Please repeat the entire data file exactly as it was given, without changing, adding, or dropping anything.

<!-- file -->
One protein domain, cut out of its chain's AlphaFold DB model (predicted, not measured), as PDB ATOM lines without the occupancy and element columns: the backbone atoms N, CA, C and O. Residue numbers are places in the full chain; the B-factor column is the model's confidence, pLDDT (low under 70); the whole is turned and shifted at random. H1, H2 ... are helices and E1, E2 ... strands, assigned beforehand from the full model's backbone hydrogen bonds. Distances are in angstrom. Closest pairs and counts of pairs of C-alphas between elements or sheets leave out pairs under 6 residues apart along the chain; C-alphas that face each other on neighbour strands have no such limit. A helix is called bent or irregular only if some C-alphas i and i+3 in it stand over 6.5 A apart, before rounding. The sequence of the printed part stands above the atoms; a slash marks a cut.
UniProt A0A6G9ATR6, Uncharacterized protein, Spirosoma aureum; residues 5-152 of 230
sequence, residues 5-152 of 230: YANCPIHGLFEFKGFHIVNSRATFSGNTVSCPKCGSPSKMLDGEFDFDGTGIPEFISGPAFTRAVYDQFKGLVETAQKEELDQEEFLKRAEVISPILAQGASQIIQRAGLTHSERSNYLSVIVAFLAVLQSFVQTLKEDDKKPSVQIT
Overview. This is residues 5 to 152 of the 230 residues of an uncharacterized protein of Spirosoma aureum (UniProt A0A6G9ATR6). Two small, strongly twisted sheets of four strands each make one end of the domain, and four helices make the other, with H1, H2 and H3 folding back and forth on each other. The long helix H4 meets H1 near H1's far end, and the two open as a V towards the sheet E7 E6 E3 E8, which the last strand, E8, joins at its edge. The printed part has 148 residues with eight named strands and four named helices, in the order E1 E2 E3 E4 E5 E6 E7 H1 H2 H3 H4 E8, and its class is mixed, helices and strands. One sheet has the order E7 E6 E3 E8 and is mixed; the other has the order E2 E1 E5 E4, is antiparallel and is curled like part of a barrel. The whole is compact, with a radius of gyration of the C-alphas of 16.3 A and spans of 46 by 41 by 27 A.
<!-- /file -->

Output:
One protein domain, cut out of its chain's AlphaFold DB model (predicted, not measured), as PDB ATOM lines without the occupancy and element columns: the backbone atoms N, CA, C and O. Residue numbers are places in the full chain; the B-factor column is the model's confidence, pLDDT (low under 70); the whole is turned and shifted at random. H1, H2 ... are helices and E1, E2 ... strands, assigned beforehand from the full model's backbone hydrogen bonds. Distances are in angstrom. Closest pairs and counts of pairs of C-alphas between elements or sheets leave out pairs under 6 residues apart along the chain; C-alphas that face each other on neighbour strands have no such limit. A helix is called bent or irregular only if some C-alphas i and i+3 in it stand over 6.5 A apart, before rounding. The sequence of the printed part stands above the atoms; a slash marks a cut.
UniProt A0A6G9ATR6, Uncharacterized protein, Spirosoma aureum; residues 5-152 of 230
sequence, residues 5-152 of 230: YANCPIHGLFEFKGFHIVNSRATFSGNTVSCPKCGSPSKMLDGEFDFDGTGIPEFISGPAFTRAVYDQFKGLVETAQKEELDQEEFLKRAEVISPILAQGASQIIQRAGLTHSERSNYLSVIVAFLAVLQSFVQTLKEDDKKPSVQIT
Overview. This is residues 5 to 152 of the 230 residues of an uncharacterized protein of Spirosoma aureum (UniProt A0A6G9ATR6). Two small, strongly twisted sheets of four strands each make one end of the domain, and four helices make the other, with H1, H2 and H3 folding back and forth on each other. The long helix H4 meets H1 near H1's far end, and the two open as a V towards the sheet E7 E6 E3 E8, which the last strand, E8, joins at its edge. The printed part has 148 residues with eight named strands and four named helices, in the order E1 E2 E3 E4 E5 E6 E7 H1 H2 H3 H4 E8, and its class is mixed, helices and strands. One sheet has the order E7 E6 E3 E8 and is mixed; the other has the order E2 E1 E5 E4, is antiparallel and is curled like part of a barrel. The whole is compact, with a radius of gyration of the C-alphas of 16.3 A and spans of 46 by 41 by 27 A.